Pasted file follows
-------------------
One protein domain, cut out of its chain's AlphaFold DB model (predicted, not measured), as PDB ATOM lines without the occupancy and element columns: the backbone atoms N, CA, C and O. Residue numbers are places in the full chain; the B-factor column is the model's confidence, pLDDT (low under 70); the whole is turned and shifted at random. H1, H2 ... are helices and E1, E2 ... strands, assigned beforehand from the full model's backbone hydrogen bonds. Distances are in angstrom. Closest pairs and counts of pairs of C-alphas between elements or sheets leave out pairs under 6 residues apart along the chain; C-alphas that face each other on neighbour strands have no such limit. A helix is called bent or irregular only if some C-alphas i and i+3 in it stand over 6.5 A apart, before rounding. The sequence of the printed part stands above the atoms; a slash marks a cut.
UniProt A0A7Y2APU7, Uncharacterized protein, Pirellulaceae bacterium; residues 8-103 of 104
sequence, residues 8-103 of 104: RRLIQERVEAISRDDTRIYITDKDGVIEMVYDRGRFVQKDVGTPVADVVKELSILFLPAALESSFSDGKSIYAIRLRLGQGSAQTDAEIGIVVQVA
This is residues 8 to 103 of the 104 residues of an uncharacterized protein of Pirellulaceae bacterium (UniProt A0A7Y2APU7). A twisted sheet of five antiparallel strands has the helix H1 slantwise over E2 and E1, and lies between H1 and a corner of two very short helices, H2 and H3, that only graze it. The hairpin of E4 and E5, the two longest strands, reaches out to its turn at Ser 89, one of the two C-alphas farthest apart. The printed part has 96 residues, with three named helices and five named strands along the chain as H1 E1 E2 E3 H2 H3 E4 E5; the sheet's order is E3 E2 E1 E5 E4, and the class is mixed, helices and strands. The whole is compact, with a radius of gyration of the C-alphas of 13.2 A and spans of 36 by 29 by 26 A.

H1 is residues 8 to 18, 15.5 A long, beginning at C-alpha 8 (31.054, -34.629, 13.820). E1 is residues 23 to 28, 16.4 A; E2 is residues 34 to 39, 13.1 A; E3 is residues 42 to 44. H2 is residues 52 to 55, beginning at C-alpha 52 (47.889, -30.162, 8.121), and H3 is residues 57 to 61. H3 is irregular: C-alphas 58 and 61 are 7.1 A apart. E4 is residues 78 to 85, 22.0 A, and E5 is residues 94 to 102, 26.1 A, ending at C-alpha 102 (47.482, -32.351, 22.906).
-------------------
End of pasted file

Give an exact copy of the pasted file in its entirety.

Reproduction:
One protein domain, cut out of its chain's AlphaFold DB model (predicted, not measured), as PDB ATOM lines without the occupancy and element columns: the backbone atoms N, CA, C and O. Residue numbers are places in the full chain; the B-factor column is the model's confidence, pLDDT (low under 70); the whole is turned and shifted at random. H1, H2 ... are helices and E1, E2 ... strands, assigned beforehand from the full model's backbone hydrogen bonds. Distances are in angstrom. Closest pairs and counts of pairs of C-alphas between elements or sheets leave out pairs under 6 residues apart along the chain; C-alphas that face each other on neighbour strands have no such limit. A helix is called bent or irregular only if some C-alphas i and i+3 in it stand over 6.5 A apart, before rounding. The sequence of the printed part stands above the atoms; a slash marks a cut.
UniProt A0A7Y2APU7, Uncharacterized protein, Pirellulaceae bacterium; residues 8-103 of 104
sequence, residues 8-103 of 104: RRLIQERVEAISRDDTRIYITDKDGVIEMVYDRGRFVQKDVGTPVADVVKELSILFLPAALESSFSDGKSIYAIRLRLGQGSAQTDAEIGIVVQVA
This is residues 8 to 103 of the 104 residues of an uncharacterized protein of Pirellulaceae bacterium (UniProt A0A7Y2APU7). A twisted sheet of five antiparallel strands has the helix H1 slantwise over E2 and E1, and lies between H1 and a corner of two very short helices, H2 and H3, that only graze it. The hairpin of E4 and E5, the two longest strands, reaches out to its turn at Ser 89, one of the two C-alphas farthest apart. The printed part has 96 residues, with three named helices and five named strands along the chain as H1 E1 E2 E3 H2 H3 E4 E5; the sheet's order is E3 E2 E1 E5 E4, and the class is mixed, helices and strands. The whole is compact, with a radius of gyration of the C-alphas of 13.2 A and spans of 36 by 29 by 26 A.

H1 is residues 8 to 18, 15.5 A long, beginning at C-alpha 8 (31.054, -34.629, 13.820). E1 is residues 23 to 28, 16.4 A; E2 is residues 34 to 39, 13.1 A; E3 is residues 42 to 44. H2 is residues 52 to 55, beginning at C-alpha 52 (47.889, -30.162, 8.121), and H3 is residues 57 to 61. H3 is irregular: C-alphas 58 and 61 are 7.1 A apart. E4 is residues 78 to 85, 22.0 A, and E5 is residues 94 to 102, 26.1 A, ending at C-alpha 102 (47.482, -32.351, 22.906).